September long weekend is the unofficial end to summer in the Okanagan, as tourists have now gone home and local attractions close down for the winter.
While the past several years have been hard on the tourism sector due to pandemic restrictions and wildfire smoke, some business owners say this season was the best year yet.
“The weather was just so great and to have no smoke for us, we kind of wondered what that was like after two years of smoke, floods and COVID,” said Penticton Business Owner Diana Stirling.
“We’re super thankful it was as busy as last year, which was a fantastic year for us across the board. And then we were up this year from pre-pandemic years. So just a great, great year all around and we’re really excited to share.”
Stirling owns and operates several local attractions in Penticton including LocoLanding, Lickity Splitz, Cherry on Top Shake Shop, and is a partner with Coyote Cruises.
“We’re super excited gearing up, thinking about what’s possible for 2023 and I think there’s this amazing sense of optimism for tourism,” said Stirling.
“For us in particular, we’re super excited about our staff that we employed. We had 140 teenagers this year, and they did amazing. We have nothing but awesome things to say about our teenage staff.”
Coyote Cruises’ general manager, Jacob George, echoed that this season was better than expected.
“I feel like our season has been absolutely amazing and Penticton tourism is back to where it should be,” said George.
The local organization, which rents floaties and provides shuttle services at the iconic Penticton channel, said they hosted several large groups including a wedding party of 60 float down the channel.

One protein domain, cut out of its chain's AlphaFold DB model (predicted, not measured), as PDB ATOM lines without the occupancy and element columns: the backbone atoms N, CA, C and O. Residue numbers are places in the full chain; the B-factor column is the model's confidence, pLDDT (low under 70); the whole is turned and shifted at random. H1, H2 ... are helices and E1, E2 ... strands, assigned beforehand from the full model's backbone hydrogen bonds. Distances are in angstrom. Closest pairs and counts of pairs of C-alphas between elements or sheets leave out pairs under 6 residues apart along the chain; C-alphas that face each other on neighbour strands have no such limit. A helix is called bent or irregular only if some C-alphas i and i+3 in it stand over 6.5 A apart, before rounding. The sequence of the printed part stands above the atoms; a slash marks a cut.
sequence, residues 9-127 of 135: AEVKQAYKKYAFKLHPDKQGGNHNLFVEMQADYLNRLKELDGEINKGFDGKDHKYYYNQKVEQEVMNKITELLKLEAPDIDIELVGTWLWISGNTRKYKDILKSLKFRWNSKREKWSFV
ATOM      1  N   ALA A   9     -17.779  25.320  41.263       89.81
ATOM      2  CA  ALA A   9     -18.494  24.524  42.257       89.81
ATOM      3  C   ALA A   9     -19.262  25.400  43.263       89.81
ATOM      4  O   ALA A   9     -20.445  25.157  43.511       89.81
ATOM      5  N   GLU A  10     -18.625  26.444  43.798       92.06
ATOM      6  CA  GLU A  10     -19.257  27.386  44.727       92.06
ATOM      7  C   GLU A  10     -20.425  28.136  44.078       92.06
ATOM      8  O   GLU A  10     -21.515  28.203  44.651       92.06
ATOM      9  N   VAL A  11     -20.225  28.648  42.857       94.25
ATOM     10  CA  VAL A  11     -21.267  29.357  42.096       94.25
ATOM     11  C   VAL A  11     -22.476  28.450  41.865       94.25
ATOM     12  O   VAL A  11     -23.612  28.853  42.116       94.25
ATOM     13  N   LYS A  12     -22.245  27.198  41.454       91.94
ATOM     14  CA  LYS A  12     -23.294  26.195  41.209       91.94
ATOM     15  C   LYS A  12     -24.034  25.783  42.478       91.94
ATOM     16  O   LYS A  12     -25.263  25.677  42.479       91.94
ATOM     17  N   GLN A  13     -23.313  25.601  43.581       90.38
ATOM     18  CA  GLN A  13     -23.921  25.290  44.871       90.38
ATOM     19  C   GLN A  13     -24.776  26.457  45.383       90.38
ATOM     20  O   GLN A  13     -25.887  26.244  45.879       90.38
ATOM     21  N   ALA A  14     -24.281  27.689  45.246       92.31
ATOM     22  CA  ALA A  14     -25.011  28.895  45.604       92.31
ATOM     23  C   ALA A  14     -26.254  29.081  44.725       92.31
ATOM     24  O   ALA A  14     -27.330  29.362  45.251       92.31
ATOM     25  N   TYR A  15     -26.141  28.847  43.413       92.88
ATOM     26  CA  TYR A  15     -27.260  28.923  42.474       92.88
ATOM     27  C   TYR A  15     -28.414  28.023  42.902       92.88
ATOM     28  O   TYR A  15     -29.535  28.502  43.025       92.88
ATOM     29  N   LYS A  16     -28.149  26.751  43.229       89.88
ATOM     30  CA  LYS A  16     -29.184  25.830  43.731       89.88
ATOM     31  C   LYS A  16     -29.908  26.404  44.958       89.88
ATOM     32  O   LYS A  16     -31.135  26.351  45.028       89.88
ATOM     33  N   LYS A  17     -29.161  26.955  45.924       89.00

“It just goes to show you how much of a difference it really makes — seeing everybody just show up and actually want to gather up again,” said George.
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Looking ahead to 2023, they’ll be adding larger floaties to the fleet to keep up with the demand.
“I think we were up to 80 in total so far and I think this year we’re doubling that to 160 of the big, massive floaties,” said George.
However, the wine tourism sector didn’t see the pre-pandemic traffic that they were hoping for.
“I think everybody anticipated that post COVID kind of glow, that we’d all come out and we’d all be really hustling and bustling. But I think that this season kind of just was a little bit of a letdown,” said Therapy Vineyards & Inn’s hospitality manager Jessica Mcdaniel.
According to Mcdaniel, their vineyard was a lot slower this year than before and during the pandemic.
“We’re finding that after COVID we’re down about 20 per cent. Whereas 2020, the first year of COVID was probably our busiest year that we had had and then 2021 was a fairly busy year as well,” said Mcdaniel.
“It’s been a little bit shocking in that sense because I think we expected the opposite.”
The slower season wasn’t unique to Therapy Vineyards & Inn.
“I’ve talked to different tour companies around the area as well as different wineries and everybody’s kind of been facing the same thing or we’ve all just been a little bit slower than we all anticipated,” said Mcdaniel.
She went on to say that despite a slower year, they are hopeful that 2023 will be better.
“We’re hopeful that whatever this post-COVID kind of haze has been, will kind of blow over and that we’ll kind of have that really busy season that we’ve all been looking for and I think everybody’s really been missing it,” said Mcdaniel.